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Student Interactive

Fractured Fairy Tales

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Fractured Fairy Tales

Grades 3 – 12
Interactive Type Writing & Publishing Prose
Tech Requirement
URL http://www.readwritethink.org
/files/resources/interactives
/fairytales/

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ABOUT THIS INTERACTIVE  

Overview

 

 

Whether it's The Princess and the Rutabaga or Big Blue Riding Hood, invite your students to turn familiar fairy tales upside down and inside out—and to have fun. This interactive tool gives students a choice of three fairy tales to read. They are then guided to choose a variety of changes, which they use to compose a fractured fairy tale to print off and illustrate. Useful for teaching point of view, setting, plot, as well as fairy tale conventions such as they lived happily ever after, this tool encourages students to use their imaginations and the writing process at the same time.

 

Lessons That Use This Interactive

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Grades   6 – 8  |  Lesson Plan  |  Standard Lesson

The Big Bad Wolf: Analyzing Point of View in Texts

Was the Big Bad Wolf really all that bad? This lesson encourages students to analyze multiple viewpoints, view texts from different angles, and recognize gaps in narrative.

 

Grades   6 – 8  |  Lesson Plan  |  Standard Lesson

Enchanting Readers with Revisionist Fairy Tales

Students examine three examples of revisionist fairy tales in which female characters act in empowered roles rather than behaving helpless and submissive.

 

Grades   3 – 5  |  Lesson Plan  |  Standard Lesson

This is My Story: Encouraging Students to Use a Unique Voice

What did the wolf think of Red Riding Hood? Once Upon a Fairy Tale offers his side of the story and more, providing vivid examples of how voice enlivens narrative. After comparing versions of the story, students apply the concept of voice to Fractured Fairy Tales and other writing activities.

 

Grades   3 – 5  |  Lesson Plan  |  Unit

Once Upon a Link: A PowerPoint Adventure With Fractured Fairy Tales

What really happened to the three little pigs? Students will read and write fractured fairy tales. In composing and editing these tales, students focus on the six traits of writing.

 

Related Classroom & Professional Development Resources

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Grades   2 – 4  |  Lesson Plan  |  Standard Lesson

A Recipe for Writing: Fairy Tale Feasts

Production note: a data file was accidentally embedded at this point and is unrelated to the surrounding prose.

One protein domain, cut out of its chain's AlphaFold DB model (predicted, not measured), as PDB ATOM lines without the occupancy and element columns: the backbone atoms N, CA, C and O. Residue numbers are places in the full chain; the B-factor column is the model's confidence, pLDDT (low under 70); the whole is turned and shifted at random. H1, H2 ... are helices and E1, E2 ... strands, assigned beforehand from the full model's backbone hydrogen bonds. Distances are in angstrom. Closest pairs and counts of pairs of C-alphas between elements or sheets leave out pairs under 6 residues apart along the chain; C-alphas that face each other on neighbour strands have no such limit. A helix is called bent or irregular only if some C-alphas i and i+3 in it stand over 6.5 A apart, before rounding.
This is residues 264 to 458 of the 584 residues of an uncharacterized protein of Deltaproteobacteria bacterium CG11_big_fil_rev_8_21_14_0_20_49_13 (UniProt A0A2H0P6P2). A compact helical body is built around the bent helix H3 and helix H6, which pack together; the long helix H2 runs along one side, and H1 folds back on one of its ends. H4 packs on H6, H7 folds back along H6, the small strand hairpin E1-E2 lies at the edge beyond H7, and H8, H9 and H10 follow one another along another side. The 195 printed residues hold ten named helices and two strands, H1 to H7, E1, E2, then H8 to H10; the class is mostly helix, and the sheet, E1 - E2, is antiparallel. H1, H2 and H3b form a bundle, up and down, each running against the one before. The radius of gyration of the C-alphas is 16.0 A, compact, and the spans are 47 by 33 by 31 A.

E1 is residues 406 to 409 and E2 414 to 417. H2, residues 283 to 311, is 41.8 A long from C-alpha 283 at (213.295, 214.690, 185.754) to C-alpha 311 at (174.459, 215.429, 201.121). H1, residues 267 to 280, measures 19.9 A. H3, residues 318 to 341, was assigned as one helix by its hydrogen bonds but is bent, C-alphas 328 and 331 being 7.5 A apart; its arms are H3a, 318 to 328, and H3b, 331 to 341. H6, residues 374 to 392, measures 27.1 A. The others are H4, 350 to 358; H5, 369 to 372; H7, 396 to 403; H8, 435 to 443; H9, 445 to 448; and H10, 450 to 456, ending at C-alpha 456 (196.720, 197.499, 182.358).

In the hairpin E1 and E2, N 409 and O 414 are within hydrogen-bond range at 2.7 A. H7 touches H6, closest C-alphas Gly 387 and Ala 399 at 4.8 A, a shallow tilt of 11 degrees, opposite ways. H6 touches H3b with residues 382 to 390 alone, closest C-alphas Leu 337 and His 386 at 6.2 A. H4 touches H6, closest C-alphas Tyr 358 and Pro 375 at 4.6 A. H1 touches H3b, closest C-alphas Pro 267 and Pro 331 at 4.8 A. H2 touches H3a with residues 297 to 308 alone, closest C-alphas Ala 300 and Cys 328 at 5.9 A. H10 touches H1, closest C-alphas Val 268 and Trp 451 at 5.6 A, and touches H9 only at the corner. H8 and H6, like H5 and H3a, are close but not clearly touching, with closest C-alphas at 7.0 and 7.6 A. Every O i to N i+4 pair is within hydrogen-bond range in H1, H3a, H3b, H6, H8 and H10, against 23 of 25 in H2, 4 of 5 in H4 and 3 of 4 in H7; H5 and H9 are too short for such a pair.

After examining recipes written based on students’ favorite fairy tales, students research a recipe related to their favorite story, book, or fairy tale and include it in a classroom recipe book.

 

Grades   7 – 12  |  Calendar Activity  |  April 2

Hans Christian Andersen was born on this date in 1805.

Students write a brief summary of one of Andersen's stories, and then read the original story and compare the two versions of the tale with the Venn Diagram tool.

 

Grades   3 – 12  |  Calendar Activity  |  June 18

Today is Chris Van Allsburg's birthday.

Students explore varying points of view, one of Van Allsburg's common themes, by rewriting a traditional story.

 

Grades   7 – 12  |  Calendar Activity  |  January 4

Jacob Grimm, one of the Brothers Grimm, was born today.

Students compare different versions of the fairy tale Cinderella and then rewrite a lesser-known Grimm story and explain the changes they made.

 

Grades   K – 12  |  Strategy Guide

Shared Writing

This strategy guide explains how to use shared writing to teach students effective strategies that will improve their own independent writing ability.

 

Grades   3 – 8  |  Professional Library  |  Book

Happily Ever After: Sharing Folk Literature With Elementary and Middle School Students

This unique text provides background about folk literature and how to use this rich genre in your classroom.

 

Related Parent & Afterschool Resources

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Grades   6 – 10  |  Activity & Project

Writing Fanfiction

Writing stories that imitate a certain genre or type of fiction allows children to explore a book they love by imagining new twists for their favorite characters and plot lines.

 

Grades   6 – 12  |  Podcast Episode

Fairy Tale Retellings

A growing number of young adult authors are using fairy tales as seeds for their stories. Tune in to hear about an assortment of the newest fairy tale retellings: books that include middle grade humor, satire, coming of age stories, and graphic novels.

 

Grades   K – 5  |  Podcast Episode

Fractured Fairy Tales

Tired of the same old books? Try on these “fractured” tales for a fun twist on familiar stories.